Atul’s Song A Day- A choice collection of Hindi Film & Non-Film Songs

Aaye sajni shubh din aaye

Posted on: November 16, 2019


This article is written by Arunkumar Deshmukh, a fellow enthusiast of Hindi movie music and a regular contributor to this blog. This article is meant to be posted in atulsongaday.me. If this article appears in other sites without the knowledge and consent of the web administrator of atulsongaday.me, then it is piracy of the copyright content of atulsongaday.me and is a punishable offence under the existing laws.

Blog Day : 4138 Post No. : 15298

Today’s song is from film Manzil-1936.

The film was made by Calcutta’s New Theatres. It was directed by P C Barua – who also acted in the film. P C Barua (24-10-1903 to 29-11-1951) had acted in 8 Hindi films and directed 14 films in Hindi. In film Jawab-42, he even sang one song. The lyricists for this film were Arzoo Lucknowi and A H Shor. The music was composed by R C Boral, duly assisted by Pankaj Mullick. Though there were 9 songs in the film, it seems only 4 songs were issued on commercial records. 2 songs are already discussed and today’s song will be the 3rd song from Manzil-36. The cast of the film was Jamuna, Molina Devi, P C Barua, Prithvirasj Kapoor, Nimo, K C Dey, Harimati, Sitara, Shor etc.etc.

In the first decade of Talkie films, films made by New Theatres, Calcutta were more popular than Hindi films made in Bombay. There were 3 reasons. One- Bangla films were strong on story content. Two- music was appealing – especially of Saigal films and three- their distribution network was very wide and strong, thereby reaching a larger audience. It covered, South, West, North, in addition to East and Burma.

The story content was strong, because almost every film was based on famous Bangla novels. This ensured that the audience was familiar with the theme and now they wanted to see and hear the characters from the book. Film makers from Bengal were all well educated and rarely resorted to made up stories. They invariably made films on famous novels. Films from Bombay were made either from folk tales, Parsi-Gujarati- Marathi stage dramas or on stories cooked up by the so called ” story Departments” of the studios.

While there were films based on stories by authors from many languages, the most such films were based on works from Bengal.The reasons were simple. The film makers from and in Bengal were educated and secondly,those film makers who shifted from Calcutta to Bombay, followed the same pattern. Thus many films were made on novels from Bengal. One name stands out ,whose works outnumber all other authors on whose novels Hindi films were made and that name is SARAT CHANDRA CHATTOPADHYAYA (Chatterjee)-1876-1938.

Other famous authors like Bankimchandra Chatterjee etc. were also used, but to my knowledge, more films were based on Sarat Babu’s novels. Except perhaps Devdas, his novels generally were spun around misunderstandings between Lovers,friends, relatives etc. and ended with happy events. These were entertaining, surely.

Some of his novels on which films were made are…

1. Devdas…1935,55,2002 and 2009. 16 films in 7 languages
2. Parineeta…1953 and 2005
3. Swami…1977(H) and 2008(B) (Antaratma)
4. Apne paraye…1980 (Nishkriti)
5. Chhoti Bahu…71 and 84 (Bindur Chhele)
6. Iti Shrikant…2004 (Shrikant)
7. Khushboo…54 and 75 (Pandit Mashai)
8. Majhli Didi…67 (Mejdidi)
9. Manzil…36 (Grihdaah)
10. Biraj Bahu…54 (Biraj Bahu)
11. Mana Desam…49 NTR’s Debut…Telugu (Vipradas)
12. Vagdanam-61 Telugu (Datta)
( This list is only indicative and not exhaustive)

Today we will listen to a song from film MANZIL-1936, produced by New Theatres, Calcutta. This film is based on Sarat’s “GRIH DAAH” (The inflammed Home).

The novel Grih Daah was first serialised in Bangla paper ‘Bharatbarsha’ in 1919. The novel was published on 20-3-1920 in Calcutta. The central theme of the novel was the conflict between the Bramho Samaj and the Traditionalists in those days.

To understand this theme one must know the background. In the late 19th century BRAMHO SAMAJ was established in Bengal by those Bramhins/ Bhadraloks who thought that it was now time for the Renaisance of the Bramhins who were stuck in the age old outdated customs and rituals. But there was a large group who strongly believed in Traditional ways, values and the customs. In the end of 19th century and the begining of 20th century this battle between these two groups became fierce. Bramhos wanted to be upto date with modern times.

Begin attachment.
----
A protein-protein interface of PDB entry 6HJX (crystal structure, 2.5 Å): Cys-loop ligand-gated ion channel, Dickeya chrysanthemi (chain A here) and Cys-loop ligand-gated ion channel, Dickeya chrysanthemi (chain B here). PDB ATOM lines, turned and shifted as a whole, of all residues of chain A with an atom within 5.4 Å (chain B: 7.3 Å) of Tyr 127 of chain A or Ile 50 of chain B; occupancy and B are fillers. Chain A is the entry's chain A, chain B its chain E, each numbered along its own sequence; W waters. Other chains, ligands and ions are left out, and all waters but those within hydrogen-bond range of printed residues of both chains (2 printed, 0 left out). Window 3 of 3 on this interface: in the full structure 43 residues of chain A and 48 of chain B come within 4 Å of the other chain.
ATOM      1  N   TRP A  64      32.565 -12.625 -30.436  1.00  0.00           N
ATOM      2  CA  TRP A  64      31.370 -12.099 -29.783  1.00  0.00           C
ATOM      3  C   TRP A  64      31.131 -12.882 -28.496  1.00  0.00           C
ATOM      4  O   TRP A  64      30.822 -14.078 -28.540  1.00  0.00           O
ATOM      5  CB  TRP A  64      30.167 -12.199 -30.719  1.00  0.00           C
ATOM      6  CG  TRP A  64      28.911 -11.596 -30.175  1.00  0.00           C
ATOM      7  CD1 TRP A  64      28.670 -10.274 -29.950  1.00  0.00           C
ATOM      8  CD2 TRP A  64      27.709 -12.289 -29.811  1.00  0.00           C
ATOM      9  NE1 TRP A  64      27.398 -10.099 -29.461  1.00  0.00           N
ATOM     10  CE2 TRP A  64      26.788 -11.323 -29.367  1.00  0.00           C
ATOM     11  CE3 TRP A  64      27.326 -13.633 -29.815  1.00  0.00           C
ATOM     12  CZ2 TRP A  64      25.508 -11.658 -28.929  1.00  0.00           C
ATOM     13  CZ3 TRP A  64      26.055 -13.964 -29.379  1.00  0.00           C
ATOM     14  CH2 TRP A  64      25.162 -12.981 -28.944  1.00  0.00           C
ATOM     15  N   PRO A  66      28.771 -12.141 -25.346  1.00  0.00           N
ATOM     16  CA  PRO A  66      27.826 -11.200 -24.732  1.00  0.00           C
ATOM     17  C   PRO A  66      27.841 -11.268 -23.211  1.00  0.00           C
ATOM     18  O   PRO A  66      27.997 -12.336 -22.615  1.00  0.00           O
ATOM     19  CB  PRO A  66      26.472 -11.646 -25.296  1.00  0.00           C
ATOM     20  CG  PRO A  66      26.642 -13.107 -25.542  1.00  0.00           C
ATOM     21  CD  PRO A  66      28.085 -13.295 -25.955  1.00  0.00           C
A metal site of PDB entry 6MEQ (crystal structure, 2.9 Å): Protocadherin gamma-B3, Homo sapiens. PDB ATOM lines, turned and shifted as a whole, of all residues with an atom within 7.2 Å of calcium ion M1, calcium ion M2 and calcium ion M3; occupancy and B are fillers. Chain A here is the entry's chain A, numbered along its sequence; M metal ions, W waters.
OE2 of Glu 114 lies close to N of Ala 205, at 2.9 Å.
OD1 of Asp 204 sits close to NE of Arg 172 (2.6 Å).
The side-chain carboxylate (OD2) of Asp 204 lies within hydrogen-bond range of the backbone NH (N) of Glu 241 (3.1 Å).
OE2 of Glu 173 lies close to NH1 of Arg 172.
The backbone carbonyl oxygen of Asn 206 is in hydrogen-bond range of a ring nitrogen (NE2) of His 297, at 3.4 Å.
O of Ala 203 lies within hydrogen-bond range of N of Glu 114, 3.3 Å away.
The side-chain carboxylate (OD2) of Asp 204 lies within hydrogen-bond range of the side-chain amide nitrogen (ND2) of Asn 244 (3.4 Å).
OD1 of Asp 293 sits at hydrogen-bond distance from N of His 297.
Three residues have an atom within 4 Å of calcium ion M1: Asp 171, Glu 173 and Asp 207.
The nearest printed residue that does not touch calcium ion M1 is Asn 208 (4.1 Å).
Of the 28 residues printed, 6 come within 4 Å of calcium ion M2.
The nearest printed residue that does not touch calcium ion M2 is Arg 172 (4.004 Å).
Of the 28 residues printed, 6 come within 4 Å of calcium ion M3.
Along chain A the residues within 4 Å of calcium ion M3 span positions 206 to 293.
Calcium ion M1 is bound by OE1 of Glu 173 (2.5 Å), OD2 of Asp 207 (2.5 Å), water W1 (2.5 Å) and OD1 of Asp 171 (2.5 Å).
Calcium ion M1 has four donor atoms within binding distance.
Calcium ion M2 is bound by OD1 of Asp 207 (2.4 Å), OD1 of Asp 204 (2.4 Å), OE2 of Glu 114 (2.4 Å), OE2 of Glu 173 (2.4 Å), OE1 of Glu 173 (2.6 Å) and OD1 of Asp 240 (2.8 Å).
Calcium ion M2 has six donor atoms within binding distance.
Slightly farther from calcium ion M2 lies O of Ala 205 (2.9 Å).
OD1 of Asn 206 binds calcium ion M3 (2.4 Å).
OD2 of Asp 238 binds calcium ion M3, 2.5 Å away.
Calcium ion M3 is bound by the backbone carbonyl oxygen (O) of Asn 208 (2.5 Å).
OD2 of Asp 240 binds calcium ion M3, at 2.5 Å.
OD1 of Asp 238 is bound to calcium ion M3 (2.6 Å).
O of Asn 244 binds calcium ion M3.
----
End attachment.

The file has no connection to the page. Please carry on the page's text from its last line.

Saratchandra belonged to the Tradionalists. Most of his novels advocated this. Ofcourse,his novels had captivating situations, literary values and very firm and strong Heroines which made his novels very popular. His stories were mostly woman-centric.

One point I must admire in Bengali film makers and that is that they were very loyal and true to the storylines on which the films were made. There was neither compromise nor ” Cinematic liberties” taken at all.

Manzil-36 was a story of this conflict.

MAHIM (Pramathesh Barua) is a poor but educated young man. His friend Suresh (Prithviraj Kapoor) is a rich playboy. ACHALA ( Jamuna ) is brought up in a modern Bramho family, who has the liberty to choose her own life partner. Both Suresh and Mahim love Achala. She chooses Mahim, impressed with his intellectual power and education, though she is also impressed with the riches of Suresh. After marriage, both move to another town. In a short time Achala gets disillusioned about Mahim, due to his poverty. She remembers Suresh. Once Mahim gets this doubt and they fight. Their relations become strained. Mahim falls ill seriously. Meanwhile Suresh arrives in that town and meets Achala. While treating and nursing Mahim, Achala is in two minds.

One day she elopes with Suresh, but in a month’s time she realises her blunder. She sees the playboy ways of Suresh and realises that he is not loving her truly. With remorse, she shows the courage to return to her husband Mahim. He also,with great magnanimity,forgives her and accepts her. Thus the traditional principals have won over the modern outlook.

The cast of this film includes Jamuna and Molina Devi, about whom, not much information was available here. Jamuna’s name is a ” same name confusion” case. I know atleast 3 Jamunas, who worked in Hindi films. Luckily, they all operated in almost different time periods, still Internet makes lot of mistakes in their Filmographies.

Jamuna ( 10-10-1919 to 24-11-2005) was the fourth of the six daughters of Puran Gupta, a resident of a village near Agra, India. Each of the sisters was named after an Indian river like Ganga, Jamuna, Bhagirathi etc. As destiny would have it, Jamuna came to reside in Calcutta, a leading film producing city in India. Originally from Gauripur of Assam’s Goalpara district (undivided), Jamuna was married to the legendary actor director Pramathesh Barua, or P.C. Barua, who died in 1951. She began her acting career in her husband’s famous production Devdas in 1936 and was the film’s lead character Parvati or Paro. She went on to make a number of memorable movies in Assamese, Bengali and Hindi, notably Amiri, Mukti, Adhikar and Sesh Uttar. She stopped acting after Barua died.